Business sales are down around 20% so far in 2004 across the segment, as more and more executives opt out of company car schemes and take cash instead. They are still buying the cars in this segment – the market is up 13%, but the cars are not being registered through companies.

Behind the wheel

Audi really wants this car to be the sportiest in its class. Achieving that goal starts off well on paper with the engines, which are among the most powerful in the segment when put up against the competition.

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The diesel in particular is a star, with 225bhp up against 218bhp in the BMW 530d and 204bhp in the E320 CDI. It also has 332lb-ft of torque and the latest generation 'piezo' common rail system.

Start it up and there is no hum or vibration, even when cold. Nothing is transmitted to the cabin at all. When moving, there's a distant, unobtrusive engine note, but even a diesel aficionado with the hearing of a bat would find it hard to distinguish it from the petrol versions.

Under acceleration, the car will just heave forwards quickly, and when allied to the six-speed tiptronic, the 3.0 TDI is a very easy car to make rapid progress in. The all-new 2.4 petrol V6 will be the smallest petrol engine and doesn't have four-wheel drive, but it is not overwhelmed by the size of the car, and does the 0-60mph sprint in a respectable 8.9 seconds.

Until the S6 and RS6 arrive in the next couple of years, the 4.2-litre is the largest and most powerful engine in the range, and while it isn't the most characterful V8 on the market, it does the job, is smooth and quiet.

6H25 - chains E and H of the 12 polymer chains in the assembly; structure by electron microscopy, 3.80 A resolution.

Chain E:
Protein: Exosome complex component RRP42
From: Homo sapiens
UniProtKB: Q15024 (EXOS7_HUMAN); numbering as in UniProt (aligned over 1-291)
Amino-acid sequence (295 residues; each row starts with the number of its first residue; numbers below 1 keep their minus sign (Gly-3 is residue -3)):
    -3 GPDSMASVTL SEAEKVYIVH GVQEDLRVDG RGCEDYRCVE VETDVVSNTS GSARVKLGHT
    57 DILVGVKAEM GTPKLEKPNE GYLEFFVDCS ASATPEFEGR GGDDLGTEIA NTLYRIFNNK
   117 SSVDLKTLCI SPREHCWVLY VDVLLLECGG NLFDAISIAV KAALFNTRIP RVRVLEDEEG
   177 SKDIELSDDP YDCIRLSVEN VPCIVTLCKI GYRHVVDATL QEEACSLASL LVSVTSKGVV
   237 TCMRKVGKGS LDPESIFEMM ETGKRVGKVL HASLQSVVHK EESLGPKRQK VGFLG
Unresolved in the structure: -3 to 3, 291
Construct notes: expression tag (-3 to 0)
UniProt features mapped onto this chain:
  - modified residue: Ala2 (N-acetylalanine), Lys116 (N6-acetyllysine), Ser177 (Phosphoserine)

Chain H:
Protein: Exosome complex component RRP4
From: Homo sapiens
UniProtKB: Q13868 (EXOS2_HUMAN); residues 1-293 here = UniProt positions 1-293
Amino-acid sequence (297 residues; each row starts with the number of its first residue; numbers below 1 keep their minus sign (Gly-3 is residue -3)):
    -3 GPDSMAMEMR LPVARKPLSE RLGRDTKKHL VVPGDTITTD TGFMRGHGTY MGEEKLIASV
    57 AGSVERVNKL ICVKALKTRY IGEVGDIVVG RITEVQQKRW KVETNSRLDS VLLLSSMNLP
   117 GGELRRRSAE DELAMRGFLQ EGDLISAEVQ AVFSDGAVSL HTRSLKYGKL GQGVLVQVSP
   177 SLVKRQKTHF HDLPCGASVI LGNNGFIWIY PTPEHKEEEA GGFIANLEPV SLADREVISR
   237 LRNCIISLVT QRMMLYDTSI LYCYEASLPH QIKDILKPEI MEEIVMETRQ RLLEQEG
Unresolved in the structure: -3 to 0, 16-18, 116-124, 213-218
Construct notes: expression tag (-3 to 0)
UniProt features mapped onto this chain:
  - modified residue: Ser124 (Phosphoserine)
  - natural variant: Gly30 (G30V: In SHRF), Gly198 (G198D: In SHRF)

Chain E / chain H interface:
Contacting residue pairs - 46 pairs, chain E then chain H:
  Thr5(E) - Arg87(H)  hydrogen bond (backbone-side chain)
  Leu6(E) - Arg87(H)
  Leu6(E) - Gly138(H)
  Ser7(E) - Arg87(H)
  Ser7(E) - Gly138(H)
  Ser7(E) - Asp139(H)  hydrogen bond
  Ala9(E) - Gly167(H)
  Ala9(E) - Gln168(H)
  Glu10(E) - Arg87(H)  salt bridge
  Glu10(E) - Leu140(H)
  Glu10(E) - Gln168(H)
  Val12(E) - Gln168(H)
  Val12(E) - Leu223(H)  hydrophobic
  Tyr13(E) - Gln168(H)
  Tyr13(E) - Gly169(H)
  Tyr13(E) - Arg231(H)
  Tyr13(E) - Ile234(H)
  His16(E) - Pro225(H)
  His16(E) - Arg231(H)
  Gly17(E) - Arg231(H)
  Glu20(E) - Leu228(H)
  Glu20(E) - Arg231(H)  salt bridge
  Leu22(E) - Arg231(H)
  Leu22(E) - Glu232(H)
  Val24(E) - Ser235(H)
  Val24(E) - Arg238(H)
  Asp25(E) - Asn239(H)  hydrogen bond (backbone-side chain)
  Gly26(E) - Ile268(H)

Although Audi would like the car to be more of a sporty drive than the 5-series, first impressions suggest it isn't.

It's very difficult for a four-wheel drive car to feel as involving as a rear wheel-driven car because it has lots of grip, and doesn't move about as much. Consequently, the Quattro system gives the car superb traction with any amount of torque trying to rip the wheels free, and makes it feel safe, planted and secure. The electrohydraulic steering continues Audi's long tradition of inert feel with a little too much power assistance but it is precise and allows you to place this big car very accurately.

The ride quality seems to be similar to other Audis as well. That equals very firm, which means drivers of Mercedes-Benz E-classes will probably find it too unforgiving. Those who fancy a car that sits up nice and straight on corners will like the set-up, though.

Driving verdict

The new A6 is a glorious car. It looks wonderful, is built beautifully, has lots of great techy features and a strong line-up of engines. Choosing an executive express has got a lot harder – and even more fun.

Fact file
Engine (cc): 2,393 3.2 FSI quattro 4.2 quattro 3.0 TDI quattro
Max power (bhp/rpm): 177/6,000 255/6,500 335/6,600 225/4,000
Max torque (lb-ft/rpm): 170/3,000 243/3,250 310/3,500 332/1,400-3,250
Max speed (mph): 144 155 (limited) 155 (limited) 151
0-62mph (sec): 8.9 7.1 6.1 7.3
Comb fuel consumption (mpg): 29.1 25.9 24.3 34.0
CO2 emissions (g/km): 233 262 278 223
Transmission: 6 speed or 6 speed auto
Fuel tank capacity (l): 70
Service interval (miles): Variable servicing
On sale: April
Prices (OTR): £24,175-£42,775

CO2 emissions and fuel consumption data correct at time of writing. The latest figures are available in the Fleet News fuel cost calculator and the company car tax calculator.